There is one word that pops up over and over again as our athletes break down what works for them and their families: consistency. “Being deliberate and consistent helps build routines that you can rely on. Kids and family… generally thrive with structure, habits, and routine. Creating that is time and work, but is worthwhile effort,” Daniel emphasises. Stavros, once a top performing athlete, finds that his transition into a different day to day holds many similarities, mainly because once he emerged from his not-so-healthy early 20’s, he’s been health-conscious ever since. When he outlines his priorities, it’s clear that they are largely the same as they were in his days on the podium. “I’m no longer at that competitive level” but it “doesn’t mean fitness and health aren’t near the top of my list.”
So where does one’s “list” come into play?
Putting plans in place for workouts and meals lays the foundation for success, even if you’re only able to take it one day at a time. Penciling in workouts “like an appointment or a meeting” helps Daniel compartmentalize his day. “It’s easy to feel selfish,” he says, “but taking care of yourself is how you can best take care of your family and responsibilities.” He packs his gym bags ahead of time, and fills them with all of his on-the-go essentials: Promix preworkout, for a little extra energy, BCAAs to accelerate recovery, and Protein Puff Bars for a clean, easy snack (BONUS: dangerously similar in taste and texture to a standard marshmallow treat with less than 50% of the sugar, Protein Puff Bars are the secret weapon to quashing whining from hangry kiddos without throwing a candy bar into the backseat of the car. 15 grams of protein fills them up for some peace and quiet for at least 45 seconds. You’re welcome). Daniel even leaves a few packed bags around the office and in his car to eliminate the inconvenience of not having everything he needs when he’s trying to hit the gym. Similarly, he stays on top of shopping, cooking, a pre-packing much of his food for the day while preparing food for the kids, proving that putting your kids first doesn’t mean you have to put yourself last.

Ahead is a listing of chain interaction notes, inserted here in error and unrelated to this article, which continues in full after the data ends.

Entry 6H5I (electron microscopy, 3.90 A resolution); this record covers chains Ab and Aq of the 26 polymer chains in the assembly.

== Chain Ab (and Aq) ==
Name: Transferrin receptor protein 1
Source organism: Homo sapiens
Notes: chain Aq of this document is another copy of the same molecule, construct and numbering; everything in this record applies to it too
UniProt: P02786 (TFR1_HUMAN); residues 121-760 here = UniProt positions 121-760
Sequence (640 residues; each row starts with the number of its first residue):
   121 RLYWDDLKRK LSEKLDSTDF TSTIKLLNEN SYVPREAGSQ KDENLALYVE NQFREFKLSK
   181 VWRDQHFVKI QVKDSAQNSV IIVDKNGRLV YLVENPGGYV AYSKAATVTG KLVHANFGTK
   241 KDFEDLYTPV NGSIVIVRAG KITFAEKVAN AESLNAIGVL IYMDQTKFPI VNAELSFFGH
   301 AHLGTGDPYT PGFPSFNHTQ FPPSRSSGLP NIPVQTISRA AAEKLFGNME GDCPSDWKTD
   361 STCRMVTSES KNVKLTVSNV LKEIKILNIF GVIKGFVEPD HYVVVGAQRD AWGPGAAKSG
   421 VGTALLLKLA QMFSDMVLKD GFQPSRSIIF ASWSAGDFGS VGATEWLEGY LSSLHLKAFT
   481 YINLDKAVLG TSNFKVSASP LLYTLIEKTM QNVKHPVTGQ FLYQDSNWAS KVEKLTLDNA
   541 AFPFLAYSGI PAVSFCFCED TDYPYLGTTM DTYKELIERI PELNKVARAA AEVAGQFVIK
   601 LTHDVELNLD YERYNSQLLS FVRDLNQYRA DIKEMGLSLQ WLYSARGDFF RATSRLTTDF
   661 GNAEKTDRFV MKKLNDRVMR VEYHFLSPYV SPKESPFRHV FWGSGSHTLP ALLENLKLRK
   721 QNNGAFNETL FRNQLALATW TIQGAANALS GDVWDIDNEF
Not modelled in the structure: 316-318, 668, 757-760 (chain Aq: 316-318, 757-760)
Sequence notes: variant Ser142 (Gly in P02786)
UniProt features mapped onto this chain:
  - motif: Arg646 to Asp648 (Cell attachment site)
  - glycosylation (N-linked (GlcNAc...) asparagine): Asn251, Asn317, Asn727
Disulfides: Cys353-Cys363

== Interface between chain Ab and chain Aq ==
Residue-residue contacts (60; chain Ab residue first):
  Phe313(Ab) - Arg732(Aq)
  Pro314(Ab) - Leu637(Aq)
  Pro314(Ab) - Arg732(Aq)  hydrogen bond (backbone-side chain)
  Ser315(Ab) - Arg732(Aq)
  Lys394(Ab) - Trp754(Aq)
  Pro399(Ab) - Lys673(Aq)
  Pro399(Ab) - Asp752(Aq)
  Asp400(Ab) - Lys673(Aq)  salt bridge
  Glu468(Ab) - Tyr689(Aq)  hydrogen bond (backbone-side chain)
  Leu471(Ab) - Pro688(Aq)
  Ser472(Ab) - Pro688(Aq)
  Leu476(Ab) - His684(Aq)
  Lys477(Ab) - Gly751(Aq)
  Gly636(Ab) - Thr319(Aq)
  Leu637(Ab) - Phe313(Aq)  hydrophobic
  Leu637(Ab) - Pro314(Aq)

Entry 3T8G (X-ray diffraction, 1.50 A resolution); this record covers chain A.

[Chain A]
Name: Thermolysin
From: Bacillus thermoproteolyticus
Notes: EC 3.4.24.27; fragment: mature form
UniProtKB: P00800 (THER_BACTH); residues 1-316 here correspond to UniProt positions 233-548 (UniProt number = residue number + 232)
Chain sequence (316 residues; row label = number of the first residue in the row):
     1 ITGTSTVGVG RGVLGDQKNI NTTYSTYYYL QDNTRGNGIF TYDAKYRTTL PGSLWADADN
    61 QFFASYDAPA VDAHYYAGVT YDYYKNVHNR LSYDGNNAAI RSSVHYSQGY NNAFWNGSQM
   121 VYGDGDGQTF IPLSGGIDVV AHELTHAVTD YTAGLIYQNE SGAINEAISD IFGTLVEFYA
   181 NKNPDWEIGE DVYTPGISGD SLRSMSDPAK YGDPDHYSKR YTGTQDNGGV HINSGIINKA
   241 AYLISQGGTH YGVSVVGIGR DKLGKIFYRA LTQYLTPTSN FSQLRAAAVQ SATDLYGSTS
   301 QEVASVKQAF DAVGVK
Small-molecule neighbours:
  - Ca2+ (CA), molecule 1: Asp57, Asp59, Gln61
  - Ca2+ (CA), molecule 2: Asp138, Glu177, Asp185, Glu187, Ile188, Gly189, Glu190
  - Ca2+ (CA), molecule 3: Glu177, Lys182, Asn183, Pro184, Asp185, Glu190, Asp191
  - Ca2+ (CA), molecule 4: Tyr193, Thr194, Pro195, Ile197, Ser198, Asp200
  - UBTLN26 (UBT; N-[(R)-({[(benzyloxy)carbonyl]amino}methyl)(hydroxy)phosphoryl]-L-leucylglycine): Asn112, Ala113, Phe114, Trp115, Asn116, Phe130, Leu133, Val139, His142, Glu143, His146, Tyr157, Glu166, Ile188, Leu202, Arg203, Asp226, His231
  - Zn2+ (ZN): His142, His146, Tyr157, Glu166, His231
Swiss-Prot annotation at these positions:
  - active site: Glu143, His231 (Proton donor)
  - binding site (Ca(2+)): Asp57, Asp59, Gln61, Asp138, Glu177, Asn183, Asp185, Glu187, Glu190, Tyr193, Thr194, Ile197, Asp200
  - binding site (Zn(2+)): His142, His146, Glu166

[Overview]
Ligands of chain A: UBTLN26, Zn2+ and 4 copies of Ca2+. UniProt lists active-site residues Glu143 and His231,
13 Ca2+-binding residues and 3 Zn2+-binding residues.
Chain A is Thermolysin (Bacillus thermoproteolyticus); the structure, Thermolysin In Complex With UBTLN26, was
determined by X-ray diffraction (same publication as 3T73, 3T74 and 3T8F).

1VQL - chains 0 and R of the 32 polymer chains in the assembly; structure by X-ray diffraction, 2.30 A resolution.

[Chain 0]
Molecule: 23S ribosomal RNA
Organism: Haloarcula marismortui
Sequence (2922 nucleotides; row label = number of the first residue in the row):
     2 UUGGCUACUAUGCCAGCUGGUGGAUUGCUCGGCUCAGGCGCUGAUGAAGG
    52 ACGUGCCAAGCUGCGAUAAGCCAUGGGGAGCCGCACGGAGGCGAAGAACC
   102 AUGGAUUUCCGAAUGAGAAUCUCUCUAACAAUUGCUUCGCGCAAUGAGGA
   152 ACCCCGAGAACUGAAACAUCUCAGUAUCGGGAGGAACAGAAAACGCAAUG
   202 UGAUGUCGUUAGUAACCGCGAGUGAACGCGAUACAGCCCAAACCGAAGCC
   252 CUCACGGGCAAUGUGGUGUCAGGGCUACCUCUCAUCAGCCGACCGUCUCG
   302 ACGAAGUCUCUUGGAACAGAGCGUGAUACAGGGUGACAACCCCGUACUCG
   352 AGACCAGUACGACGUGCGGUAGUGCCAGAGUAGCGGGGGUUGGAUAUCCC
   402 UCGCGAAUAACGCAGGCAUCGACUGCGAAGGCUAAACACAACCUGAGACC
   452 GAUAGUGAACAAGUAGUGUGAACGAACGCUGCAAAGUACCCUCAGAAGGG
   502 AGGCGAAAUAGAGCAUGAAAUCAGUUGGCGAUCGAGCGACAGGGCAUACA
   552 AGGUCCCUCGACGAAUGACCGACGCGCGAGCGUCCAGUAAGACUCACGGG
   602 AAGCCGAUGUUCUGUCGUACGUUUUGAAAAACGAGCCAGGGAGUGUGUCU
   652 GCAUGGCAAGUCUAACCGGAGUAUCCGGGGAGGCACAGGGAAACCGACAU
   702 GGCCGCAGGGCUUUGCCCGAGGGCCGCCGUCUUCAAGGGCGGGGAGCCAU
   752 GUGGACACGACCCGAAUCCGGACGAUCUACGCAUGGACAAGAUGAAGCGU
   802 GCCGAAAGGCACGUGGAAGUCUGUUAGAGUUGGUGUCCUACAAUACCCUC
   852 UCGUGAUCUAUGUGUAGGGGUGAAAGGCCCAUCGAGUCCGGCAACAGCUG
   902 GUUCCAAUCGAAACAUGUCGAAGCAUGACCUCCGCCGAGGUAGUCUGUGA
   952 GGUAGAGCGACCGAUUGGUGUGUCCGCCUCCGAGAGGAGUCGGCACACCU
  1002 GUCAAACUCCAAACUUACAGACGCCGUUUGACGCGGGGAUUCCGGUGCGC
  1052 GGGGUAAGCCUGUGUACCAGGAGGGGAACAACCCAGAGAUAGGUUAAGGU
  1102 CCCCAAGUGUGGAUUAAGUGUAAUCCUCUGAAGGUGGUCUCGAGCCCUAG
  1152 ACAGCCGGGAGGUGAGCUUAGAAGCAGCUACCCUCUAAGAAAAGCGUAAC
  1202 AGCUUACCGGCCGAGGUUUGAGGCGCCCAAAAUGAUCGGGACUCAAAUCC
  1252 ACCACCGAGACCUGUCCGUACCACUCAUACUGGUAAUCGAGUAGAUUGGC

Stavros, now a firefighter and paramedic, has a similar strategy, but an additional observation worth noting. “I’m 42, a husband, and father of 4 kids with a demanding but rewarding full-time career,” he clarifies. “I’m taking far better care of myself now than I did in my youth. Why? It was so much easier when my schedule was clear, when other people didn’t depend on me.” One of his biggest realizations was that “easier isn’t always better.” Without the luxury of time and independence these days, Stavros has grown to manage the precious opportunities he does have more efficiently. With others depending on him, he’s more organized than ever. “If I shared today’s calendar with you, it would look like a rainbow, so many different things. Three basketball playoff games, two baseball practices, one school dance” – we’re talking a 16+ hour day, here. And none of that includes “trying to keep the ones who aren’t busy engaged – while, oh yeah – my wife is out of town!” However, this is a pretty typical schedule for him and his family. “I share that to say, if we let all that’s going on dictate how or when we take care of ourselves, for most of us, it won’t happen.”
So having plan is beneficial for many reasons. But don’t get too attached to your schedule, folks, because guess what?